Australia never learns a gawd dam thing in respect to catching up in what ever field you choose to pick, because it has to blindly follow a path others have laid out, instead of being able to see where it can take a large step forward in which to enable itself.

In a sense Australia is like the 3 kid of the family so used to hand me downs it never thinks anything of it.

However all that aside all this from Turnbull is a big pile of steaming crock, as this is an enabler to backhandedly stop most of the NBN contracts so they can scream they have made savings, when the educated in these matters knows that is not the case because of the nature of the funding.

Gary Khol

2

+1 bit of a long rant but I do see the point your making, and couldnt agree more.

I did feel sorry for Turnbull but the more he keeps trying to sell the 20 year old way of doing things, knowing full well there will be cries in 10 years further down the track to then upgrade node to premise.

It does pay to sometimes fork out a bit more to begin with to save a pile in the future, however that defies the 3 to 4 year cycle of politics.

Francis Young

3

The Telstra deal slashed $8 billion in overbuilding costs and much time, and avoided litigation over user migration to fibre.

The Optus deal ensures that the FTTH laying exercise is efficiently done to all premises in a suburb in a single pass. Coming back to retrofit 20% of premises 2-3 years later will double the cost of laying it in the HFC footprint.

It is indisputable that only fibre to premises is capable of delivering the bandwidth that even a straight line extension of past growth would require, especially upstream, by 2020.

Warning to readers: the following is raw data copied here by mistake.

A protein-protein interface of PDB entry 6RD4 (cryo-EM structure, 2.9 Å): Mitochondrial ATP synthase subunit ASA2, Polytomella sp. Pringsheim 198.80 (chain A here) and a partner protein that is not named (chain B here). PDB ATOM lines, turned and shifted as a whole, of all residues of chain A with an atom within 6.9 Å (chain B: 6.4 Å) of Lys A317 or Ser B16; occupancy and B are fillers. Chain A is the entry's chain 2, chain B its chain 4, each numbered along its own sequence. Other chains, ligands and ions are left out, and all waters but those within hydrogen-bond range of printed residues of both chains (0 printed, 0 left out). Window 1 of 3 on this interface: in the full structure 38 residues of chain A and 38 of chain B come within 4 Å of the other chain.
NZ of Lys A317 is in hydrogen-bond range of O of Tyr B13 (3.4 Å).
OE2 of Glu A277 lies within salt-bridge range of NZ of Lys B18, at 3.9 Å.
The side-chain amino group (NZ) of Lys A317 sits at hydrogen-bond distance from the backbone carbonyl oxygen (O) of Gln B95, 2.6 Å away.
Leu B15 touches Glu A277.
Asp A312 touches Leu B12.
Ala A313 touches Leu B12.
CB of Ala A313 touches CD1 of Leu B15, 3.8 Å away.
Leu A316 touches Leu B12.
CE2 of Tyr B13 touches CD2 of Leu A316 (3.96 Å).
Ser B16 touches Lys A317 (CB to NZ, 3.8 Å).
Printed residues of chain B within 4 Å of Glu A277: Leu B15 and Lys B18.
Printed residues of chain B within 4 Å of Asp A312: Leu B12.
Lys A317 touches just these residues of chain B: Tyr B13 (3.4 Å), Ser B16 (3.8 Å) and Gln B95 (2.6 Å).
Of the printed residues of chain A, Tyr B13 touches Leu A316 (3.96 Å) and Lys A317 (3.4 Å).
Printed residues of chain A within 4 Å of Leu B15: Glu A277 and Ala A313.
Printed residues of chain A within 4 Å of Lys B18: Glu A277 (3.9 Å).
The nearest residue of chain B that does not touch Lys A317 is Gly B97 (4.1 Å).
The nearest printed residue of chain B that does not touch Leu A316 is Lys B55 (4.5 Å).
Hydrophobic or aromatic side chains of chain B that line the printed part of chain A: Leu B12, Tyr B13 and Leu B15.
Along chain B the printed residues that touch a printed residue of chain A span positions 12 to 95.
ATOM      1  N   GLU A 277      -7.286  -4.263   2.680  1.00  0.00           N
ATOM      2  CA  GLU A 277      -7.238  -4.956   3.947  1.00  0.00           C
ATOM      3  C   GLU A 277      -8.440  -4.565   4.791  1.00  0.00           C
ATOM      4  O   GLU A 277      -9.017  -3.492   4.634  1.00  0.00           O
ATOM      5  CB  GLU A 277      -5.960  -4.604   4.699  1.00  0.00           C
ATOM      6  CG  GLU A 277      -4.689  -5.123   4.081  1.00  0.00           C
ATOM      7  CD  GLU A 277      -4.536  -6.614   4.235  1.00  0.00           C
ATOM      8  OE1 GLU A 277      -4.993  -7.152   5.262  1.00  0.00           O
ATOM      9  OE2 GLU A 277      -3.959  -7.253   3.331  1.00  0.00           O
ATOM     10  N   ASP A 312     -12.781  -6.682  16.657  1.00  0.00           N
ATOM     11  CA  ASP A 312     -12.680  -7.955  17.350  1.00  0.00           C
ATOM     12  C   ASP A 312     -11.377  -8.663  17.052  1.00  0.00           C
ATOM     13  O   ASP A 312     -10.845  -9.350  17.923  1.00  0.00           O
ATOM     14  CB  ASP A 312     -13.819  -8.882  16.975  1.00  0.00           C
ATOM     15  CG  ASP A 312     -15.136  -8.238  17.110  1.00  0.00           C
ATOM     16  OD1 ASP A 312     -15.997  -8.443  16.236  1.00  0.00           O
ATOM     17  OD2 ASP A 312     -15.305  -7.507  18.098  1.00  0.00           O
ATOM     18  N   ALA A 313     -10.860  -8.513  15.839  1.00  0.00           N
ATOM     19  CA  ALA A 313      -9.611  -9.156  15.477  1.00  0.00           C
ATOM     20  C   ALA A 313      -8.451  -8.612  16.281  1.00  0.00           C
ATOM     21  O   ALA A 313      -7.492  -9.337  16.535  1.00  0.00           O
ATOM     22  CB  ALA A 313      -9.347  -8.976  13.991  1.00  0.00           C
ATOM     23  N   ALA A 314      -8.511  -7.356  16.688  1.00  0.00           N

Sure, the decommissioning of HFC is not due until 2018, and could easily be put back a year or so if there was still user demand for something inferior to fibre, but it would impose great operational cost to Optus and Telstra for which they would expect compensation.

Mr Turnbull has now formally endorsed the NBN funding model. Will he soon end the weasel words about who will end up paying the cost of retaining copper and HFC in the fibre footprint?

Abel Adamski

4

Just what is the obsession with the HFC, are you still using your P2 Computer and ribbon printer ? Why not?
The only real value in the HFC is maintaining a Pay TV Monopoly , upgrade for adequate Broadband for all the residences and businesses it passes (including MDU's) would be greater than the FTTH for them.

The reality of infrastructure competition was clearly demonstrated by the HFC Debacle. Sure Telstra overbuit OPTUS, but that was just infrastructure COMPETITION so what was the result?
Same problem in the US. The entrenched MODERN Up to Date Cable Co's have the scene sewn up especially with their cable TV, why Google and Co have issues and why their networks will become progressively uncompetitive on the world stage.

Note in the awards, the main contenders are ALL on the Cable Networks, not free to air

Who wants to change their email address - think about it.

Abel Adamski

5

That is why for a economical "future proof" ubiquitous National communications network the current NBN is far ahead of anything else presented. The legacy network MUST be replaced at some point, piecemeal will just be horrendously expensive, so bite the bullet and just do it